Those unfamiliar with the writings of Richard Dawkins could do worse than begin with The Devil's Chaplain-a collection of pieces selected from the many articles, lectures, book reviews, polemics, forewords, essays and tributes written over a 25-year period.
The book is divided into seven sections containing a mixture of pieces of varying lengths covering several themes-- including Darwinism, morality, education, justice, history of science and, of course, religion. Dawkins provides a brief preamble to each of the seven sections while the pieces themselves, selected by Editor Latha Menon, show Dawkins at his captivating best and sometimes his angry, self-righteous side.
Dawkins at his best is peerless as an expositor of the wonders of science, a man for whom science is, as he put it "a source of living joy" and this shines through in many, if not most, of the essays.
He is of course Professor for the Public Understanding of Science and while he denies that scientists have special ethical qualifications he does insist that a proper understanding of our animal heritage ought to change the way we think about ourselves--in particular the way we arbitrarily draw the line between species, between, for instance, the human ape and our brothers the Great African apes. Dawkins is generous in his evaluation of his supposed scientific enemies, such as the late Stephen Jay Gould, and genuinely moving when paying tribute to his own heroes, people such as Douglas Adams and WD Hamilton.
Dawkins is also the current vice-president of the British Humanist Association and, in certain moods, he turns into a savage anti-religious polemicist. Religious folk for Dawkins are, at best, intellectually irresponsible or existentially immature and, at worst, a bunch of cowardly, irrational, dangerous ignoramuses. Religion itself is likened to a disease, or, more accurately, a deadly virus for which the cure is good, clean scientific habits of mind. The aggressively atheistic side of Dawkins is, in any event, as much a call for intellectual independence as it is a call to arms and he is just as eager to take on the quackery of crystal healing, as he is to expose the pretentious verbosity of postmodernist enemies of scientific truth. But whether Dawkins is writing for his fellow professionals or for the general public, he is considered--by friend and foe alike--he's one of the most intelligent, imaginative and inspirational educators alive. As a whole this collection of pieces conveys a faithful impression of the man and his passions. --Larry Brown --This text refers to an out of print or unavailable edition of this title.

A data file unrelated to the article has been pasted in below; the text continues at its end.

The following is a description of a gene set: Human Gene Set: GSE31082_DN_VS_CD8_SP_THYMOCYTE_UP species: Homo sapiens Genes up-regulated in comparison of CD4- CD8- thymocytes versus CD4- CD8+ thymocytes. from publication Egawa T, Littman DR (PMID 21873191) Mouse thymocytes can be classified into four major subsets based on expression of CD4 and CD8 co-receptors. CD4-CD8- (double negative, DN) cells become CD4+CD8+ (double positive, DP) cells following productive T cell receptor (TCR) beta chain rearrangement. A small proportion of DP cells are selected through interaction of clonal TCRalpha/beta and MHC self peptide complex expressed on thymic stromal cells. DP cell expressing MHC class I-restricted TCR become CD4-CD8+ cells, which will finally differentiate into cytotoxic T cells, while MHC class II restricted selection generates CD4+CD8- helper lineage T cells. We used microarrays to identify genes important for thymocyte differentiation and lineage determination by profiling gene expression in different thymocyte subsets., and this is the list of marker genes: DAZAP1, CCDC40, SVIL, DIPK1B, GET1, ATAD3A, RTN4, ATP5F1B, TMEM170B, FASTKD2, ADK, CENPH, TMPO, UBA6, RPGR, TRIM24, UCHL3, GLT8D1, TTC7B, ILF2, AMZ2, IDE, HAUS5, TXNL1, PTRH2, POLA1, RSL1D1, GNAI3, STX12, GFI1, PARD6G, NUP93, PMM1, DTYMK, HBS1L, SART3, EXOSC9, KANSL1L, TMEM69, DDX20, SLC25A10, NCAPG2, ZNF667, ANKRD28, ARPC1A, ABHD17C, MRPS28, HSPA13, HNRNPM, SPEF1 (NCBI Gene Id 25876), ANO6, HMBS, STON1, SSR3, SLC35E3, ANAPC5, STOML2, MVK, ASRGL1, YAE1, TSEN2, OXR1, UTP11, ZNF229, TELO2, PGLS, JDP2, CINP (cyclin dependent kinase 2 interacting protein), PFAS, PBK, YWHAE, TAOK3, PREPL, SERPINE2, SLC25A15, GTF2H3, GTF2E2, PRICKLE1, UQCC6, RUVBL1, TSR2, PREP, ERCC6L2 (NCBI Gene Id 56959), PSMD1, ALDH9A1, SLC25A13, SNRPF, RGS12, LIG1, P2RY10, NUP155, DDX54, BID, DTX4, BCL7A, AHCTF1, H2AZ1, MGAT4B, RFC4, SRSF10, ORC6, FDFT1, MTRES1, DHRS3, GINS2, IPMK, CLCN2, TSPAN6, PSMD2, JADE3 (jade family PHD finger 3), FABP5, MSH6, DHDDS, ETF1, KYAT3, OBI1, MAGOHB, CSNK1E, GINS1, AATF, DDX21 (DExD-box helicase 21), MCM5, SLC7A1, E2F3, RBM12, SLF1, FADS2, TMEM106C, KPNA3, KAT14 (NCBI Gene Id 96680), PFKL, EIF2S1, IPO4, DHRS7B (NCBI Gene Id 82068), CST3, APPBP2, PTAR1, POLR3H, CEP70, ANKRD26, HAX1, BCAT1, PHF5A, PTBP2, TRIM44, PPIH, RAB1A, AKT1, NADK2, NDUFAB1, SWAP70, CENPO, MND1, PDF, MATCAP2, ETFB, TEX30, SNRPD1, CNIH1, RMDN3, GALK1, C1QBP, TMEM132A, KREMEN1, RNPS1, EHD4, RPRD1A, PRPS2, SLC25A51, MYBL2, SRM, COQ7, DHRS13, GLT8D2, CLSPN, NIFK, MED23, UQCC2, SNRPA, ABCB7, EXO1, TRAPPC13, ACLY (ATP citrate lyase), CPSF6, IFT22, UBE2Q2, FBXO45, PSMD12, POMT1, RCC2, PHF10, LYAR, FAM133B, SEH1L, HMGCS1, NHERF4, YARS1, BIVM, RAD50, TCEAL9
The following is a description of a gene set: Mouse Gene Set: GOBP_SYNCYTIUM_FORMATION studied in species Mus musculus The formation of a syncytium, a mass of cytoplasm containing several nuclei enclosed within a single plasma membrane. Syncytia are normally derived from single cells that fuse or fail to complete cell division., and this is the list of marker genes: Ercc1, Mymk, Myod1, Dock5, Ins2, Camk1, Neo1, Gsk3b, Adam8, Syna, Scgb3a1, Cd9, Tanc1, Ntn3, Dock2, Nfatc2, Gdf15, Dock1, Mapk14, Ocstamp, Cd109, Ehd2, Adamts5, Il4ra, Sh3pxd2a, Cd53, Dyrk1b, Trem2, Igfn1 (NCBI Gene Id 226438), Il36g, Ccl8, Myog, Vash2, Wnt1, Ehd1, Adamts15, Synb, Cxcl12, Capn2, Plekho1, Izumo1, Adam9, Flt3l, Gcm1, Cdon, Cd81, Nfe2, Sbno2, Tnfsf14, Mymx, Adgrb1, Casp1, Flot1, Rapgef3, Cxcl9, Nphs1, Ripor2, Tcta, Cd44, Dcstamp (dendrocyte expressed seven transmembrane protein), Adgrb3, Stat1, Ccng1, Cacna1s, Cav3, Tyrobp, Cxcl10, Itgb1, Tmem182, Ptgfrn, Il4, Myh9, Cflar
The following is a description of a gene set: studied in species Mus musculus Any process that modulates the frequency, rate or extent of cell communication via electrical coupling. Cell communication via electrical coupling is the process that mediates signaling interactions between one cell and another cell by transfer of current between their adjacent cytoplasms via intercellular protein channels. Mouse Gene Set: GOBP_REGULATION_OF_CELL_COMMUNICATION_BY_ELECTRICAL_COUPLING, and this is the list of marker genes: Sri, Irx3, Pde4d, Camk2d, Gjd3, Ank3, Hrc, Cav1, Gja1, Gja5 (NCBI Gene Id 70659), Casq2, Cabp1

'there is a lovely tribute to Dawkins's friend Douglas Adams, some interesting speculations on the next few decades of genetic engineering, an explanation of what crystals really are, and some heartfelt reminiscences of Africa.' (Steven Poole THE GUARDIAN )<br /><br />'his arguments sing with clear-eyed passion and conviction' (Patrick Nees THE DAILY TELEGRAPH )<br /><br />'this erudite collection...... where Dawkins assesses the work of his late rival Stephen Jay Gould is essential reading.' (Travis Elborough THE SUNDAY TIMES )<br /><br />'His passion collapses the notion that scientists are lab-coated androids.' (SUNDAY HERALD )<br /><br />"A rare treat and it comes in seven servings, each essay will grip you at once." (NEW SCIENTIST )<br /><br />"A must-read for fans and non-fans alike and for people of an independent mind everywhere." (THE HERALD ) --The Guardian
A bestselling selection of essays from Britain's leading science writer. --This text refers to an alternate Paperback edition.
About the Author
Richard Dawkins studied under Niko Tinbergen at Oxford, was an assistant professor of Zoology at the University of California, Berkeley, and has since 1995 been the Charles Simonyi Professor of the Public Understanding of Science at Oxford University. He is a Fellow of the Royal Society of Literature.